Two housing initiatives for Canadian First Nations
OTTAWA - Two housing initiatives aim to ease the housing crisis at the reserves of Canada's First Nations.
The Canadian government has kicked off its previously announced First Nations Market Housing Fund, an ambitious effort that aims to construct 25,000 homes on Canadian reserves over 10 years. And the government, the province of British Columbia, and the First Nations Leadership Council have signed an agreement to improve housing for British Columbia Natives living on- and off-reserve.
The $300 million housing fund aims to resolve a barrier to home ownership on reserves in Canada that mirrors the one on U.S. reservations - land status that makes it difficult for a lender to perfect a security interest.
Assembly of First Nations Grand Council Chief John Beaucage has been named chairman of the fund. He said the fund, ''while respecting the culture of communal ownership of land,'' will ''include homeownership, rental and renovations, in First Nations communities. The fund is intended to help families and individuals living on reserve lands and settlement lands where appropriate, where they are unable to provide appropriate security to financial institutions to obtain loans.''
The country's mortgage agency, the Canada Mortgage and Housing Council, will administer the program.
''First Nations members will now have the same housing opportunities and responsibilities as other Canadians, and a new ability to meet housing demands,'' said Chuck Strahl, Canada's minister of Indian and Northern Affairs.
The fund was developed with input from the government, the AFN and financial institutions like BMO Bank of Montreal.
The fund itself will not make loans but will backstop the guarantees the First Nations will make to the lending institutions. In the event of a default, the lender can apply to the fund's credit enhancement facility ''for compensation up to the amount of credit enhancement which the financial institution has accumulated for loans in the community.''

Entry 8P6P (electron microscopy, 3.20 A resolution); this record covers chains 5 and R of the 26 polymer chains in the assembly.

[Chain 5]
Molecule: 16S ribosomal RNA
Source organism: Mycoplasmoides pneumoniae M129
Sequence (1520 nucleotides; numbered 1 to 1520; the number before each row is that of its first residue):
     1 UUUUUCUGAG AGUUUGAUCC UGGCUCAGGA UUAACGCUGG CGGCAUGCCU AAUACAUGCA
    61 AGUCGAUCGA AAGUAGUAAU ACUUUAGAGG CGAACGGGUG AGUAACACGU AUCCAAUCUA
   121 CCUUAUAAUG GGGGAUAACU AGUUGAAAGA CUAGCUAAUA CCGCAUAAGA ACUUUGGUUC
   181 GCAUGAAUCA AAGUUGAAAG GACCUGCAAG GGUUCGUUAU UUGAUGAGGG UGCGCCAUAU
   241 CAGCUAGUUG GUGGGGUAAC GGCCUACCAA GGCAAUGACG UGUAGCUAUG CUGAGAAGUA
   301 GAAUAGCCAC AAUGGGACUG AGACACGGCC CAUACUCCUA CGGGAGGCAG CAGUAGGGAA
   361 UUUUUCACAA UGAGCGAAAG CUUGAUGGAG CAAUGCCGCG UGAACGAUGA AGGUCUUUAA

Credit enhancement is necessary because the Indian Act and some self-governance rules of the First Nations prohibit seizure of property in case of default. Communal ownership status and lack of rental regimes at some First Nations were also cited as obstacles.
Another aspect of the fund is capacity development, to support ''the provision of training, advice and coaching which focuses on developing market-based housing capacity for qualified First Nations and members of these communities.''
First Nations wanting to use the fund must demonstrate several access criteria, including competency in financial management, good governance, and support for market-based housing, plus community members that can afford homeownership or market rentals.
In British Columbia, the First Nations Leadership Council, the province and the national government have signed a memorandum of understanding to work together to improve housing for British Columbia Natives whether on- or off-reserve.
Chief Judith Sayers, First Nations Summit Task Group member, said: ''For too long, our people have lived in substandard, unhealthy homes which affect our physical and emotional well-being. We need comprehensive, strategic action to address the critical housing crisis First Nations in British Columbia are facing.''
A committee of all parties to the MOU will be seated within three months, and then will meet annually ''to collaboratively develop a plan for interlinked on- and off-reserve housing strategies in support of First Nations individuals and families,'' the council said.
The committee will discuss barriers and address housing gaps between British Columbia Natives and other residents of the province.